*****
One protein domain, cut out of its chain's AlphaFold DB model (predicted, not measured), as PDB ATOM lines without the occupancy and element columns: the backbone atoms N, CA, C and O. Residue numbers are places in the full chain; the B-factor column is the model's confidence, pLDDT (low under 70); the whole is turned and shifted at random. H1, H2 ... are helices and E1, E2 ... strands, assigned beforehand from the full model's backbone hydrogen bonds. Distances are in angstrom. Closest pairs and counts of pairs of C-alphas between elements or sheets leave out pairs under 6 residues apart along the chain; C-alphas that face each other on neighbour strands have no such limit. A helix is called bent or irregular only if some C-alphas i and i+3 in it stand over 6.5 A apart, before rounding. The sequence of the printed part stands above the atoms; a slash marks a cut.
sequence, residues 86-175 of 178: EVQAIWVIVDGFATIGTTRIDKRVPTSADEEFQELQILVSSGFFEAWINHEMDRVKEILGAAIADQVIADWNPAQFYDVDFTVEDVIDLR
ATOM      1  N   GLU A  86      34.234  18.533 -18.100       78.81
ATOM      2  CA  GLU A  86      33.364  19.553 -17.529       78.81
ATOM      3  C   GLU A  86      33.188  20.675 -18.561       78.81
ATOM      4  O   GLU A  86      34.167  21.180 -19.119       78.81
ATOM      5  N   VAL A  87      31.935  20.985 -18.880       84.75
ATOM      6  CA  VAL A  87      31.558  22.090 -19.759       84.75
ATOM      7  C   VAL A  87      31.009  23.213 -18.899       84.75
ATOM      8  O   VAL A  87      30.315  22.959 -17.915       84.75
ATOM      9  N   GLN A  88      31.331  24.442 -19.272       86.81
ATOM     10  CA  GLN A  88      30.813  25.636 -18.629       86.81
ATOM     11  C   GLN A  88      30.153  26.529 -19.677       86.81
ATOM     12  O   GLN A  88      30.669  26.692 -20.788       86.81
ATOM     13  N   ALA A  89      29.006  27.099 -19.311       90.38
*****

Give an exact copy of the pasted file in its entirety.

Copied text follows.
One protein domain, cut out of its chain's AlphaFold DB model (predicted, not measured), as PDB ATOM lines without the occupancy and element columns: the backbone atoms N, CA, C and O. Residue numbers are places in the full chain; the B-factor column is the model's confidence, pLDDT (low under 70); the whole is turned and shifted at random. H1, H2 ... are helices and E1, E2 ... strands, assigned beforehand from the full model's backbone hydrogen bonds. Distances are in angstrom. Closest pairs and counts of pairs of C-alphas between elements or sheets leave out pairs under 6 residues apart along the chain; C-alphas that face each other on neighbour strands have no such limit. A helix is called bent or irregular only if some C-alphas i and i+3 in it stand over 6.5 A apart, before rounding. The sequence of the printed part stands above the atoms; a slash marks a cut.
sequence, residues 86-175 of 178: EVQAIWVIVDGFATIGTTRIDKRVPTSADEEFQELQILVSSGFFEAWINHEMDRVKEILGAAIADQVIADWNPAQFYDVDFTVEDVIDLR
ATOM      1  N   GLU A  86      34.234  18.533 -18.100       78.81
ATOM      2  CA  GLU A  86      33.364  19.553 -17.529       78.81
ATOM      3  C   GLU A  86      33.188  20.675 -18.561       78.81
ATOM      4  O   GLU A  86      34.167  21.180 -19.119       78.81
ATOM      5  N   VAL A  87      31.935  20.985 -18.880       84.75
ATOM      6  CA  VAL A  87      31.558  22.090 -19.759       84.75
ATOM      7  C   VAL A  87      31.009  23.213 -18.899       84.75
ATOM      8  O   VAL A  87      30.315  22.959 -17.915       84.75
ATOM      9  N   GLN A  88      31.331  24.442 -19.272       86.81
ATOM     10  CA  GLN A  88      30.813  25.636 -18.629       86.81
ATOM     11  C   GLN A  88      30.153  26.529 -19.677       86.81
ATOM     12  O   GLN A  88      30.669  26.692 -20.788       86.81
ATOM     13  N   ALA A  89      29.006  27.099 -19.311       90.38